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A Chinese haircut, and other Shanghai adventures

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By Greg Woods

After our incredibly busy week in Beijing and Xi’an we returned to Shanghai and had a couple of rest days. On Sunday afternoon I got a special treat. Tom and I went downtown to explore Shanghai’s famous Yu Gardens. This was a special treat for a couple of reasons, but mainly because I got to spend time in the presence of another man. I think Verna and Kelley were afraid I was scarred for life after being with seven females for five days without any respite!

Yu Gardens actually consists of a very busy and very touristy shopping district and a quiet, beautiful garden that has been preserved for over four hundred years. We never made it to the actual gardens on Sunday. Tom really wanted to show me the busy, touristy section of Shanghai. Thanks Tom! I went back to the actual gardens with my harem of seven ladies on Wednesday. It was beautiful and peaceful and a great example of the Chinese art of building beautiful gardens in relatively small spaces. Chinese gardens are one of the feature tourist attractions in almost every city. Garden building was something of an obsession for higher class Chinese over the centuries and many excellent examples still exist.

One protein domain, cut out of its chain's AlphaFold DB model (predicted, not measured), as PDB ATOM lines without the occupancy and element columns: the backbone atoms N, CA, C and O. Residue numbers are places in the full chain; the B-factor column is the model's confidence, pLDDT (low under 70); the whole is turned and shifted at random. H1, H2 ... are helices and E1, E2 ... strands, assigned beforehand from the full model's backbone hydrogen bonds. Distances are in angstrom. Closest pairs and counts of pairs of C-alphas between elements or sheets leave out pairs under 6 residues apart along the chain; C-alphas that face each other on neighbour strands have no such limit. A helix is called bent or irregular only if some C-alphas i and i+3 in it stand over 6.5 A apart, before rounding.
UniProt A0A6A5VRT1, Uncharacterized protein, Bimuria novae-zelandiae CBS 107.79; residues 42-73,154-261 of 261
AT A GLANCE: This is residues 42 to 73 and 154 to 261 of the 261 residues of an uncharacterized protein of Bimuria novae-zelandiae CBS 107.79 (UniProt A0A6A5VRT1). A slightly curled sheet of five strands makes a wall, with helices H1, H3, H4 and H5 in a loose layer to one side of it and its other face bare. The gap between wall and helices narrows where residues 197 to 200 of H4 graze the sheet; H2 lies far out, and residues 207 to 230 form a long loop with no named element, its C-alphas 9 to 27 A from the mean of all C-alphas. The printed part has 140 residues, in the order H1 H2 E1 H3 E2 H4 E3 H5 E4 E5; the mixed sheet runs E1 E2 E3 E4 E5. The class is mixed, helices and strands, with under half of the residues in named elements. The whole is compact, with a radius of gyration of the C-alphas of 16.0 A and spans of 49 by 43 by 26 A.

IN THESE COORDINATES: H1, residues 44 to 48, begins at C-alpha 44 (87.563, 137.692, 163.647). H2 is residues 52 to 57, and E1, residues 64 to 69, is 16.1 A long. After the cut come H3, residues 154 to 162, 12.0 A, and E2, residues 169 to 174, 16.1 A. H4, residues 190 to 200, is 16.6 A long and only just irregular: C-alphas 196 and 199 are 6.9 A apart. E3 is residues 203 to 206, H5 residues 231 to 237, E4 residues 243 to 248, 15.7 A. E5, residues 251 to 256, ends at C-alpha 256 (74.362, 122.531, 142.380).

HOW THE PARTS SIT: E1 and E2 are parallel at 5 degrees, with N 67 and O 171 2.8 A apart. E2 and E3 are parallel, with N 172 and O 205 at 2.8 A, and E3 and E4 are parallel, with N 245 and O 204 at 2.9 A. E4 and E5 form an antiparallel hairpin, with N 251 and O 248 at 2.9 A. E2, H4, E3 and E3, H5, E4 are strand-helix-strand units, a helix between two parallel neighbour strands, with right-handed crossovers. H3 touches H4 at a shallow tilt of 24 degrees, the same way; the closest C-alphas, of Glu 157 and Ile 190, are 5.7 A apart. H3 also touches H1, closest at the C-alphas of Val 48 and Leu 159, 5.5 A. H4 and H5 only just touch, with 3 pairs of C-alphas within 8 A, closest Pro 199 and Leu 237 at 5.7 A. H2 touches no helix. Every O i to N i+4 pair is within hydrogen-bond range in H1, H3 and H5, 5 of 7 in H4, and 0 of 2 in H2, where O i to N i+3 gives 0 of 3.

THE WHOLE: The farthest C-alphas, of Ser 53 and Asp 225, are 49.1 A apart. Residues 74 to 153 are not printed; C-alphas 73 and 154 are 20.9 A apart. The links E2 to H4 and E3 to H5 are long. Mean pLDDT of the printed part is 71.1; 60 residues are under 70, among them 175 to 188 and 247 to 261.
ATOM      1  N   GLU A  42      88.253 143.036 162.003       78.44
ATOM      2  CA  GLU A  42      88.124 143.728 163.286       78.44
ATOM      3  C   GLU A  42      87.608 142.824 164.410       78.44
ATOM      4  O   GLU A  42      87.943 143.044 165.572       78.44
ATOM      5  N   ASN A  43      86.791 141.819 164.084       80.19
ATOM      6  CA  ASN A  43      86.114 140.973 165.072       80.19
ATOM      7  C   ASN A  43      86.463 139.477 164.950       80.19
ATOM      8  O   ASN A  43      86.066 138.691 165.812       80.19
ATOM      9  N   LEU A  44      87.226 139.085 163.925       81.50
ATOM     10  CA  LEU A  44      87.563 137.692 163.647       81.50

Tom and I visited an interesting place on Sunday. It is called the Urban Planning Center and is dedicated to the future of Shanghai. The feature of this building is a 100 square meter model of Shanghai. We were quite impressed with the model. It must have taken many man hours to build, not to mention map out. It had every detail of one of the world’s largest cities on it. The other impressive thing about this place is that it showed the incredibly ambitious plans for the Shanghai World Exposition which is coming up in just two years. The city plans to dig a canal parallel to the Huangpu River which will create an island on which will be built a park with futuristic buildings. When I expressed doubts that they could get this done on time, Tom just smiled and said, “It will be done on time”. Since Tom lives here and interacts with people in the construction business on a daily basis I saw no reason to doubt him, but it still seems inconceivable to me that all the building that is planned for 2010 will be finished in time. Tom doesn’t doubt it one bit!

One of the things I wanted to do while here in China is to get an idea of the everyday life of the Chinese. This is somewhat hard to do because most of the foreigners in Shanghai live in what we call “the Bubble.” It is an area of suburban Shanghai where most Westerners live. While there are still some major differences in culture, this area recreates western living as closely as you are going to get it in China. However, one of the people that any Westerner is going to interact with on a regular basis is their driver. Kelley and I decided that we were going to get to know Jack, Verna’s driver, as well as possible during our stay.